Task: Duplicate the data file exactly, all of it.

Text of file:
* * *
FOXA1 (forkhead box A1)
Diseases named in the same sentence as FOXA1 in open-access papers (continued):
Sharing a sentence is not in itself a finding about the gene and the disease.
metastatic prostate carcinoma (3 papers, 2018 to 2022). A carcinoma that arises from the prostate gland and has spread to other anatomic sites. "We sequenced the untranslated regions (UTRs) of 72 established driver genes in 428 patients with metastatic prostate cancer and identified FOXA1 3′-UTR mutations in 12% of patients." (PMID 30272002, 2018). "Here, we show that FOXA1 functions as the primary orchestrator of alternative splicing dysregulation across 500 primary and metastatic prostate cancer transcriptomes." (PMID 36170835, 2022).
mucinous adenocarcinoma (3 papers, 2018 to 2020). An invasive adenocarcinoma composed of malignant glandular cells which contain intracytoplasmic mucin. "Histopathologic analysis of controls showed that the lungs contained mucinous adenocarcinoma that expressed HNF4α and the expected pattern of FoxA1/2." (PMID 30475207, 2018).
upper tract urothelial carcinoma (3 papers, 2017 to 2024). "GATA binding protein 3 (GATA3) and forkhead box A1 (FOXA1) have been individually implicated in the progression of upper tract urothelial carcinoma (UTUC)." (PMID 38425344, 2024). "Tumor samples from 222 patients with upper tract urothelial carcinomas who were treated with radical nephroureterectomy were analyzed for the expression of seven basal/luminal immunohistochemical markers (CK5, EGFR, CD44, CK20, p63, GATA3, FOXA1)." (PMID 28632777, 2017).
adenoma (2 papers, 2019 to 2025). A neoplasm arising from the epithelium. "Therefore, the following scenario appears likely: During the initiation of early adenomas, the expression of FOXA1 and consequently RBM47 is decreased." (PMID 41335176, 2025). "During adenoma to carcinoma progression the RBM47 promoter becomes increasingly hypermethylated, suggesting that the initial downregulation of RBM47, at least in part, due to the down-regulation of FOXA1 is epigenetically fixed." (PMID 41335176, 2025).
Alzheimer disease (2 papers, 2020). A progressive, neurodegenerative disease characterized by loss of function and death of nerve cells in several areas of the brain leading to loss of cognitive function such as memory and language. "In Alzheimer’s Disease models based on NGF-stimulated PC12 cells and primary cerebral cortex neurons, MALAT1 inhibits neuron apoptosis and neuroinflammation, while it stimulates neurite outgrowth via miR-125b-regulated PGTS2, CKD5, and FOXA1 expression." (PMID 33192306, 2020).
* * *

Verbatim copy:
FOXA1 (forkhead box A1)
Diseases named in the same sentence as FOXA1 in open-access papers (continued):
Sharing a sentence is not in itself a finding about the gene and the disease.
metastatic prostate carcinoma (3 papers, 2018 to 2022). A carcinoma that arises from the prostate gland and has spread to other anatomic sites. "We sequenced the untranslated regions (UTRs) of 72 established driver genes in 428 patients with metastatic prostate cancer and identified FOXA1 3′-UTR mutations in 12% of patients." (PMID 30272002, 2018). "Here, we show that FOXA1 functions as the primary orchestrator of alternative splicing dysregulation across 500 primary and metastatic prostate cancer transcriptomes." (PMID 36170835, 2022).
mucinous adenocarcinoma (3 papers, 2018 to 2020). An invasive adenocarcinoma composed of malignant glandular cells which contain intracytoplasmic mucin. "Histopathologic analysis of controls showed that the lungs contained mucinous adenocarcinoma that expressed HNF4α and the expected pattern of FoxA1/2." (PMID 30475207, 2018).
upper tract urothelial carcinoma (3 papers, 2017 to 2024). "GATA binding protein 3 (GATA3) and forkhead box A1 (FOXA1) have been individually implicated in the progression of upper tract urothelial carcinoma (UTUC)." (PMID 38425344, 2024). "Tumor samples from 222 patients with upper tract urothelial carcinomas who were treated with radical nephroureterectomy were analyzed for the expression of seven basal/luminal immunohistochemical markers (CK5, EGFR, CD44, CK20, p63, GATA3, FOXA1)." (PMID 28632777, 2017).
adenoma (2 papers, 2019 to 2025). A neoplasm arising from the epithelium. "Therefore, the following scenario appears likely: During the initiation of early adenomas, the expression of FOXA1 and consequently RBM47 is decreased." (PMID 41335176, 2025). "During adenoma to carcinoma progression the RBM47 promoter becomes increasingly hypermethylated, suggesting that the initial downregulation of RBM47, at least in part, due to the down-regulation of FOXA1 is epigenetically fixed." (PMID 41335176, 2025).
Alzheimer disease (2 papers, 2020). A progressive, neurodegenerative disease characterized by loss of function and death of nerve cells in several areas of the brain leading to loss of cognitive function such as memory and language. "In Alzheimer’s Disease models based on NGF-stimulated PC12 cells and primary cerebral cortex neurons, MALAT1 inhibits neuron apoptosis and neuroinflammation, while it stimulates neurite outgrowth via miR-125b-regulated PGTS2, CKD5, and FOXA1 expression." (PMID 33192306, 2020).